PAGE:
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What Would Murray Say About the Coronavirus?

Summary:
Murray Rothbard died in January 1995, long before this year’s coronavirus scare. But the principles this great thinker taught us can help us answer questions about the coronavirus outbreak which trouble many of us. Would the US government be justified in imposing massive involuntary quarantines in order to slow down the spread of disease? What about ...

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Murray Rothbard died in January 1995, long before this year’s coronavirus scare. But the principles this great thinker taught us can help us answer questions about the coronavirus outbreak which trouble many of us. Would the US government be justified in imposing massive involuntary quarantines in order to slow down the spread of disease? What about vaccines? If government scientists claim that they have discovered a vaccine for the coronavirus, should we take it? If we refuse, can the government force us to do so? These are the sort of problems we can solve if we look to Murray for help.

The fundamental rule for deciding whether anyone, including the government, is justified in using force to make us do something we don’t want to do is the nonaggression principle (NAP). As Murray put in in “War, Peace, and the State,” “No one may threaten or commit violence (‘aggress’) against another man’s person or property. Violence may be employed only against the man who commits such violence; that is, only defensively against the aggressive violence of another. In short, no violence may be employed against a nonaggressor.”

You might at first think that you can use the NAP to justify forced quarantines against the coronavirus. Suppose someone had a deadly disease that would always spread to others if he came in contact with them. Probably the person would want to isolate himself and not infect others, but if he refused, wouldn’t the people in danger be justified in isolating him? He is a threat to others, even if he doesn’t intend to harm them.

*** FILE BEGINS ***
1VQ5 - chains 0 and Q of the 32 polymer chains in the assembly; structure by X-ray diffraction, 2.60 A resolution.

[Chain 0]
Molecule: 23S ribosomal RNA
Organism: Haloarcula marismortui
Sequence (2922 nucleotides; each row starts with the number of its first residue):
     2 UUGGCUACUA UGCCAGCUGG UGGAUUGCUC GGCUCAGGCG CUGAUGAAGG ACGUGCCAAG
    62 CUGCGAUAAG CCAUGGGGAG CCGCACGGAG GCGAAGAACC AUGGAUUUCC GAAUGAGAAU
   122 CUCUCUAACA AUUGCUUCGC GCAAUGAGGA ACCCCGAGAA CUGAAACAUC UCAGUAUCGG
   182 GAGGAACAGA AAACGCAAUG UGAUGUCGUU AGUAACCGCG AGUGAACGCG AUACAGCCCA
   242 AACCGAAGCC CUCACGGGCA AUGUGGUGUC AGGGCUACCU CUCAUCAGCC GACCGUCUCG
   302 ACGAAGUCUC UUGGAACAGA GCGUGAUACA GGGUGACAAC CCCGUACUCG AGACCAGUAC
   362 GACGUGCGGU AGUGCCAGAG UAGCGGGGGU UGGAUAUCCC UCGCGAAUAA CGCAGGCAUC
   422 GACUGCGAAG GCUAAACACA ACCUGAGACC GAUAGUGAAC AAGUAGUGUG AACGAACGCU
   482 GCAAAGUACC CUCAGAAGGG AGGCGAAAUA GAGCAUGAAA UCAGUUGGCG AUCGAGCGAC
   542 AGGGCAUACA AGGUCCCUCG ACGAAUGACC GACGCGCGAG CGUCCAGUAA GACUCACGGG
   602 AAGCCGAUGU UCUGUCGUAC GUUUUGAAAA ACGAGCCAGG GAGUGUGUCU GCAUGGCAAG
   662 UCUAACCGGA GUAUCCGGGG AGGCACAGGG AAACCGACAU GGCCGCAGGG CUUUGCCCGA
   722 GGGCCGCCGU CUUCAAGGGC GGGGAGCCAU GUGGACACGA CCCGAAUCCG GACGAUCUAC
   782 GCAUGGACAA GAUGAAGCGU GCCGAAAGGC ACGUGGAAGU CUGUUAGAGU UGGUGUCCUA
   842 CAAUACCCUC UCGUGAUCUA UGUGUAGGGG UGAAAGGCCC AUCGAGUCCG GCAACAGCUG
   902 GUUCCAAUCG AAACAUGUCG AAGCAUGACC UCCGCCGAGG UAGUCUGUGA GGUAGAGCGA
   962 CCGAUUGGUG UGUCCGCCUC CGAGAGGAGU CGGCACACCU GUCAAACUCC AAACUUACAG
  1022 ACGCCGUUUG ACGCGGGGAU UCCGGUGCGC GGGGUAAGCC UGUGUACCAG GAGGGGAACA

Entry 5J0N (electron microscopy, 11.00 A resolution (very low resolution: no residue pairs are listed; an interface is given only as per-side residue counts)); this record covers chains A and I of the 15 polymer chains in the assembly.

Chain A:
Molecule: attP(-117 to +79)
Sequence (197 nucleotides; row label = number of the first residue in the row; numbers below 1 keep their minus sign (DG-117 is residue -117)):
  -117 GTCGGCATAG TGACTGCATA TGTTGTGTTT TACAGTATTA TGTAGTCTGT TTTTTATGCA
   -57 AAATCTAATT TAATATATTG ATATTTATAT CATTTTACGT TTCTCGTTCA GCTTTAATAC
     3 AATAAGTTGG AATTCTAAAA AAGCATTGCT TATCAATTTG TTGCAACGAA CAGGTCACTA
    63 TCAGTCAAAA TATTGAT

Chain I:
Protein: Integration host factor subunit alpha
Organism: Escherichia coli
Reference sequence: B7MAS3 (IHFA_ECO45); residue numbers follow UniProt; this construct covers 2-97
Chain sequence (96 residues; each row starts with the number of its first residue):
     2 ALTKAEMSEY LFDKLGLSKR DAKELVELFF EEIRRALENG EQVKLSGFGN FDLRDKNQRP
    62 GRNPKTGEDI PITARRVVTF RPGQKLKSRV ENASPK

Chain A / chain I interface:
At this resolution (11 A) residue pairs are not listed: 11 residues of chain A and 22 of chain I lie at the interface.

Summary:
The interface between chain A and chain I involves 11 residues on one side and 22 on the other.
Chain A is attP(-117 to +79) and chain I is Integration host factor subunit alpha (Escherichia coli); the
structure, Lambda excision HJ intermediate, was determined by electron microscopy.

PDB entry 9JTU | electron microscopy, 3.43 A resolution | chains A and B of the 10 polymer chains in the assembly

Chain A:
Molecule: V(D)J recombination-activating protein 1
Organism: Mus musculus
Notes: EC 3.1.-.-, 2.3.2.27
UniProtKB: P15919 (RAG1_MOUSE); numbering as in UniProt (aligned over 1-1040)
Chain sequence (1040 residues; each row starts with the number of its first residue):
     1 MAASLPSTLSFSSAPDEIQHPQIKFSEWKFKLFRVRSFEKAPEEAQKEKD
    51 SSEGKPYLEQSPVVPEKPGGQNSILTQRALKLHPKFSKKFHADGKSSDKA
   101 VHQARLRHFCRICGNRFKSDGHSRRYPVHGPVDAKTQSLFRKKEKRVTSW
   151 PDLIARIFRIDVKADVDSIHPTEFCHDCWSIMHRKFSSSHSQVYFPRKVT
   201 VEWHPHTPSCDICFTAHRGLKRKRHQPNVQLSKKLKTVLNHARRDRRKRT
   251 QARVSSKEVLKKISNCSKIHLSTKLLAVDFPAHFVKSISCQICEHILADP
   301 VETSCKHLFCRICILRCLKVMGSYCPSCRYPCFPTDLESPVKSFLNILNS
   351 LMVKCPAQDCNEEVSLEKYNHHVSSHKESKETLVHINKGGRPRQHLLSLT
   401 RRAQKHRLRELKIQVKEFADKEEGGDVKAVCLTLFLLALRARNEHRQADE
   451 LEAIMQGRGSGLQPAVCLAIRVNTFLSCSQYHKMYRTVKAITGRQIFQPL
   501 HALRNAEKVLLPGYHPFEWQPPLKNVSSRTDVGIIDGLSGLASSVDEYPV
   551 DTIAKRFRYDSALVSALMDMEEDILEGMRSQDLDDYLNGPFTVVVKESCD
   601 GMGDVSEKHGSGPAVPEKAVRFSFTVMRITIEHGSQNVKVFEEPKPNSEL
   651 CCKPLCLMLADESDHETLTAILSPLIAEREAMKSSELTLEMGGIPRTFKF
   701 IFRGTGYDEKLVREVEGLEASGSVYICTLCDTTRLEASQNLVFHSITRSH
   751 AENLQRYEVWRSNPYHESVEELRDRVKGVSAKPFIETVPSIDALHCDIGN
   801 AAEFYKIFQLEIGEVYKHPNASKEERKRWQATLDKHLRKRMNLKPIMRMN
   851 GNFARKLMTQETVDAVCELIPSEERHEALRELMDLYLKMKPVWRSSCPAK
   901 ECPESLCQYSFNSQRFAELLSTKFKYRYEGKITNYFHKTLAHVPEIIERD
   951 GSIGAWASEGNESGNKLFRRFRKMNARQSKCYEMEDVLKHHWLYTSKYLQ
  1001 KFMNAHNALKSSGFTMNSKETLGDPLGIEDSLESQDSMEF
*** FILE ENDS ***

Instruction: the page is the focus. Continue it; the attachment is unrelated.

Thinking about this case can lead us astray, and here is where Murray can help us most. In his great book The Ethics of Liberty, he says, “It is important to insist, however, that the threat of aggression be palpable, immediate, and direct, in short, that it be embodied in the initiation of an overt act. Any remote or indirect criterion—any ‘risk’ or ‘threat’—is simply an excuse for invasive action by the supposed ‘defender’ against the alleged ‘threat.’” Murray hammers home the point later in the book. He says, “Once one can use force against someone because of his ‘risky’ activities, the sky is the limit, and there is virtually no limit to aggression against the rights of others. Once permit someone’s ‘fear’ of the ‘risky’ activities of others to lead to coercive action, then any tyranny becomes justified.”

When we apply what Murray says to the coronavirus situation, we can answer our question about forced quarantines. People are not threatening others with immediate death by contagion. Rather, if you have the disease, you might pass it on to others. Or you might not. What happens if someone gets the disease is also uncertain.